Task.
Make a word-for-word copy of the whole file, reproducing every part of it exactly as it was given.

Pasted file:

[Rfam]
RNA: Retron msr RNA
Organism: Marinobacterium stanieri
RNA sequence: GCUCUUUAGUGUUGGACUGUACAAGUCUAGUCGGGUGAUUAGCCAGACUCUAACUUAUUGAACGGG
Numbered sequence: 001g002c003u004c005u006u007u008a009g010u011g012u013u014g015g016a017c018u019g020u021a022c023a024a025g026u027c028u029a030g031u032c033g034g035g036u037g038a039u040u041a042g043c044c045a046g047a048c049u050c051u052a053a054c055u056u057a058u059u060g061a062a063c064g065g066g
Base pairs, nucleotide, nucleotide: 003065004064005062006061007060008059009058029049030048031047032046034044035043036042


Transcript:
[Rfam]
RNA: Retron msr RNA
Organism: Marinobacterium stanieri
RNA sequence: GCUCUUUAGUGUUGGACUGUACAAGUCUAGUCGGGUGAUUAGCCAGACUCUAACUUAUUGAACGGG
Numbered sequence: 001g002c003u004c005u006u007u008a009g010u011g012u013u014g015g016a017c018u019g020u021a022c023a024a025g026u027c028u029a030g031u032c033g034g035g036u037g038a039u040u041a042g043c044c045a046g047a048c049u050c051u052a053a054c055u056u057a058u059u060g061a062a063c064g065g066g
Base pairs, nucleotide, nucleotide: 003065004064005062006061007060008059009058029049030048031047032046034044035043036042